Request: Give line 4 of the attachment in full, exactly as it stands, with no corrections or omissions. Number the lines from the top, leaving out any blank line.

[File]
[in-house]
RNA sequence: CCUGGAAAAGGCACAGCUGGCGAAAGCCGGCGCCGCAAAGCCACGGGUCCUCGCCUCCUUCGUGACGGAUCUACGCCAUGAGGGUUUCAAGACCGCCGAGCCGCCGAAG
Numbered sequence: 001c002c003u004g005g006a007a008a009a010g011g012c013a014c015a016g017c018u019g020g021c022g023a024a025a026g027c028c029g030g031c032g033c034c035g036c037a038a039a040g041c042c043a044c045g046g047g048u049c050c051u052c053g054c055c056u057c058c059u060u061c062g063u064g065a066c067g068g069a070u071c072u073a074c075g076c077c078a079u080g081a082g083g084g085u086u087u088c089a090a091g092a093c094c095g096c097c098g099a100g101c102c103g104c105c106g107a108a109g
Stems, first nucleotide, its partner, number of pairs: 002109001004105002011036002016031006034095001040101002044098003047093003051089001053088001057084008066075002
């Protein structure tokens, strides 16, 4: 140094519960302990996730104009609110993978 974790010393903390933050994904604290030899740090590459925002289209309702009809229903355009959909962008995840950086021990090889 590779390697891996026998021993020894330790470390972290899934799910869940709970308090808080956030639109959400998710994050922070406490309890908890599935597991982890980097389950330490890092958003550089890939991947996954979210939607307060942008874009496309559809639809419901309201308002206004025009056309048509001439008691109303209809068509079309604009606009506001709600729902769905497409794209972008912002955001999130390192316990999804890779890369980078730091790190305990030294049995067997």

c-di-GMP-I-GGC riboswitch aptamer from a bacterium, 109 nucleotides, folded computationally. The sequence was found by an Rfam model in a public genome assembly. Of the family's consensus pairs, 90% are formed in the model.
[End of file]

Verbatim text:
Stems, first nucleotide, its partner, number of pairs: 002109001004105002011036002016031006034095001040101002044098003047093003051089001053088001057084008066075002